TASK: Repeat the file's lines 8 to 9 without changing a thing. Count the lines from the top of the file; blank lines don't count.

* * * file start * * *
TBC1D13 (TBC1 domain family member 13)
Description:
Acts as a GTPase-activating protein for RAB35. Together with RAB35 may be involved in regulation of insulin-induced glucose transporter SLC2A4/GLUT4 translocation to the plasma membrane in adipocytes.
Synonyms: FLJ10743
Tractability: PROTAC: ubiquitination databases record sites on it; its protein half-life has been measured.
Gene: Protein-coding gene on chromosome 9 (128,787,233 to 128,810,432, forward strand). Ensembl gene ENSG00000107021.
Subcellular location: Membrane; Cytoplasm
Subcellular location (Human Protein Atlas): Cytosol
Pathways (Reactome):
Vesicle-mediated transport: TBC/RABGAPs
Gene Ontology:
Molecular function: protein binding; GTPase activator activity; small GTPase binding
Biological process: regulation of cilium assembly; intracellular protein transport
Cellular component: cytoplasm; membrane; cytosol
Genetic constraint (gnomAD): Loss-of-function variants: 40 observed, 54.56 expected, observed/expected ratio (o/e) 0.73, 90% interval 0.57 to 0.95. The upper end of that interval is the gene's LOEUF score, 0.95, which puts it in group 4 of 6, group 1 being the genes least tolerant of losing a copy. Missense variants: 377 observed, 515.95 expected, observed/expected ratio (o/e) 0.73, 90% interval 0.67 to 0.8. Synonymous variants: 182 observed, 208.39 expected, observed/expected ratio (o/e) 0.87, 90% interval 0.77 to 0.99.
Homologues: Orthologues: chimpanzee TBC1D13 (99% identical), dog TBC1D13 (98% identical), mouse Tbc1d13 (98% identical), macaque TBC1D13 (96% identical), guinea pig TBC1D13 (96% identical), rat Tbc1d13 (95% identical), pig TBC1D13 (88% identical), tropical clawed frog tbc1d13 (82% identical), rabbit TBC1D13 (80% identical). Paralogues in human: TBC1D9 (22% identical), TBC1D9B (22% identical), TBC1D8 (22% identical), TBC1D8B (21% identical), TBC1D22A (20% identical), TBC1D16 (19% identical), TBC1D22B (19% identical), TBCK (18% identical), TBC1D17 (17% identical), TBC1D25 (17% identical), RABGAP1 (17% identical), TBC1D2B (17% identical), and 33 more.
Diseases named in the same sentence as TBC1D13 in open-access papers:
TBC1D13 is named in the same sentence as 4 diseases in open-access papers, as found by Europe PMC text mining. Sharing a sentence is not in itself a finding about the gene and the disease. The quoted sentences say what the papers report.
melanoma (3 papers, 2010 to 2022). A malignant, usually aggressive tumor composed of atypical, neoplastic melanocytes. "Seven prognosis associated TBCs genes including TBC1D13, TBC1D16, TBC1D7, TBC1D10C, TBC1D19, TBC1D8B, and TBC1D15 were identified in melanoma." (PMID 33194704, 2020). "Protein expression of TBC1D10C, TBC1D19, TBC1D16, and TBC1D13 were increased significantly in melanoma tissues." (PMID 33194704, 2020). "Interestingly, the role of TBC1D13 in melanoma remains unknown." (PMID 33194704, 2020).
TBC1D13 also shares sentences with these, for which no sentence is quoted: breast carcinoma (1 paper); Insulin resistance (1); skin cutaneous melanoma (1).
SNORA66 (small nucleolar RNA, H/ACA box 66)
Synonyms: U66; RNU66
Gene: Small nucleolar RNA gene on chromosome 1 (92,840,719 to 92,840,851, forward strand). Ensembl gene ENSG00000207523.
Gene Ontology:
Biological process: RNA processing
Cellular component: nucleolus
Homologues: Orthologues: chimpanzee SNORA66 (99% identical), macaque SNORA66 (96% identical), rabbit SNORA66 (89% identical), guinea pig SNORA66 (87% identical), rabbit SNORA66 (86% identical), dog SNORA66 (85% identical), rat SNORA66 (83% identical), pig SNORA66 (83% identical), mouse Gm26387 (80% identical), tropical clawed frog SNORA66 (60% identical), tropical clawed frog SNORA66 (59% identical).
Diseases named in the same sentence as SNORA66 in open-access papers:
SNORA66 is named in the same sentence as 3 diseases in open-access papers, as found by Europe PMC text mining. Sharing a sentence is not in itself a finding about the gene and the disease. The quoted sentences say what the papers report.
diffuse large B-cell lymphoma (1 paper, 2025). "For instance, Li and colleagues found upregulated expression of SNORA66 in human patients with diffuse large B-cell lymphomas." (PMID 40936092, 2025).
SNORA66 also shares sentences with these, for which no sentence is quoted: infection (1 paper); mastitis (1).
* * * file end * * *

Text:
Subcellular location (Human Protein Atlas): Cytosol
Pathways (Reactome):